And Then, Reality Struck: CPAC 2017 Part Three
David Bossie, president of the atrocious activist group Citizens United and member of the Trump campaign and transition team, opened up the last major day of events at CPAC 2017 with a “bang.”
And that bang amounted to a perpetuation of the distorted claim of the media that leaving the trans bathroom laws to the states amounts to actively working against trans rights. Yes, he actually did say that Trump was going to take transgender bathrooms “back,” and that there is an unmistakable “conservative agenda” being pushed through the Trump administration. If this sentiment is real, then it actually does correlate with the supposedly false mainstream narrative about the Trump administration’s attitude toward the LGBT community (and contradicts the more friendly picture Bannon and Priebus painted of the situation earlier in the week during their panel discussion), rendering such a narrative not that false after all.
The only positive takeaway from Bossie’s speech for me was that he gave Gary Johnson a shout-out at one point, in which he congratulated him for doing so well in Minnesota during the election. Considering Bossie doesn’t seem to want certain American citizens to move freely throughout their daily lives, though, it’s at least a wash.
Just outside of the Potomac Ballroom where Bossie spoke, I was greeted by a man handing out flyers on behalf of the Larouche Political Action Committee, an organization claiming to know the truth about a grand conspiracy involving a new “imperial order” and George Soros. “We need to take down Mr. Soros!” Yelled the man with the papers. Of course, I grabbed one, though making heads or tails of the content of said paper was a less certain outcome.
It was at this point I realized that the old, prejudiced, paranoid conservative movement we all know and love hasn’t quite left the building just yet — it is beneath a shiny new surface, stewing and plotting for relevancy once again. And as a result, CPAC 2017 managed to hold it together for most of its duration, but now and then, especially when the figures close to this current administration would take the main stage, the worst of American conservatism would still manage to tread water amidst a sea of otherwise positive, forward-thinking aspects. Having said that, the divide between populist wing and the intellectual wing of the current state of the conservative movement (and, by extension, the Republican Party) was the absolute clearest on this last day of events at the Gaylord.
Now, that isn’t to say that the tolerant face of CPAC had completely fallen away by the time the last day rolled around — quite the contrary.
But it does mean that a clearer distinction was now being made between the Trump administration and the rest of the conservative movement; the former is harder to pin down (or even trust) on the social issues, while the latter seems to have finally made peace with the idea that true conservatism leaves people’s private lives alone. Only time will tell which faction ultimately win this tug of war, but I am obviously rooting for the good guys.
A gay activist who supported Trump and still thinks the administration will do right by the LGBT community was seen proudly donning a “Make America Great Again” hat with a blue-and-yellow “equal” sticker from the Human Rights Campaign attached to it. Peter Boykin, an organizer behind an upcoming March 4th event titled “March 4 Trump” (because puns), told Being Libertarian that he was initially asked not to mix these two messages (pro-Trump and pro-gay rights) together — but not by CPAC; instead, by the Human Rights Campaign.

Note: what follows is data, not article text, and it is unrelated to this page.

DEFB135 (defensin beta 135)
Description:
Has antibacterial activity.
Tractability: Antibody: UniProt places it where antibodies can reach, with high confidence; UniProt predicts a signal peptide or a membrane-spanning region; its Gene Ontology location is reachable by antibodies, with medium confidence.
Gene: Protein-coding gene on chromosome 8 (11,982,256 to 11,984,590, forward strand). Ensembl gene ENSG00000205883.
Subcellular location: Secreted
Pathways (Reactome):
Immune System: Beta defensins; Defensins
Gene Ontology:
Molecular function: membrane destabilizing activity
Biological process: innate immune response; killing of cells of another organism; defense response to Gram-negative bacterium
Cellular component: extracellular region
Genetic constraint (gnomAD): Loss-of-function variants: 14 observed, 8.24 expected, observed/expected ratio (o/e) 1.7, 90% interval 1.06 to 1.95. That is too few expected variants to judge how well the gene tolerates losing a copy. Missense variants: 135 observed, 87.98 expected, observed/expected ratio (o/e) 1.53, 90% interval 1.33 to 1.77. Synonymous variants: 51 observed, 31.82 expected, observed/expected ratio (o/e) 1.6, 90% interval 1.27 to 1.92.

“They told me to cease and desist. So I told them to kiss my ass,” said Boykin, who went on to argue that HRC has a bias towards liberals and Democrats, and that they still couldn’t let go of the Hillary loss. “First of all, they only help on to Hillary because her full initials are the same as the HRC’s,” he pointed out humorously. “Second of all, if what they are really about is equality for all, it shouldn’t matter to them what my or any of their other supporters’ politics are.” He has a point. And so, Mr. Boykin did indeed grace CPAC with his presence. And the Human Rights Campaign will indeed have to just kiss his ass.
At one point, I was asked to “sign the wall” by a CPAC organizer — the “wall” being a large, tangible CPAC logo with plenty of space around it for attendees to put their signatures, write their own little messages, etc. as a way of commemorating the moment and making their marks on conservative history. So, naturally, I wrote down the message that was weighing most heavily on my mind this day, considering how amazed I was with CPAC’s openness, but also how disturbed I was by the apparent rift with the more traditional Republicans that was still underway. And that message, at the end of these events, took the form of a request: “Keep being inclusive, CPAC.”
This is a friendly message, but also one of warning. Because if the conservative organizers of today do not account for tomorrow, there will be no tomorrow for the American conservative movement. Plain and simple.
Populism got Trump elected; not his now up-in-the-air views on social equality. And falling back on tradition rather than on the simple need to serve the American people (all American people) will still be the Republicans’ undoing. I hope for their sake they also realize this truth, and that the brighter spots of CPAC 2017 are merely the opening act of a brand new era for conservatism in America. Only time will tell if that hope is satisfied.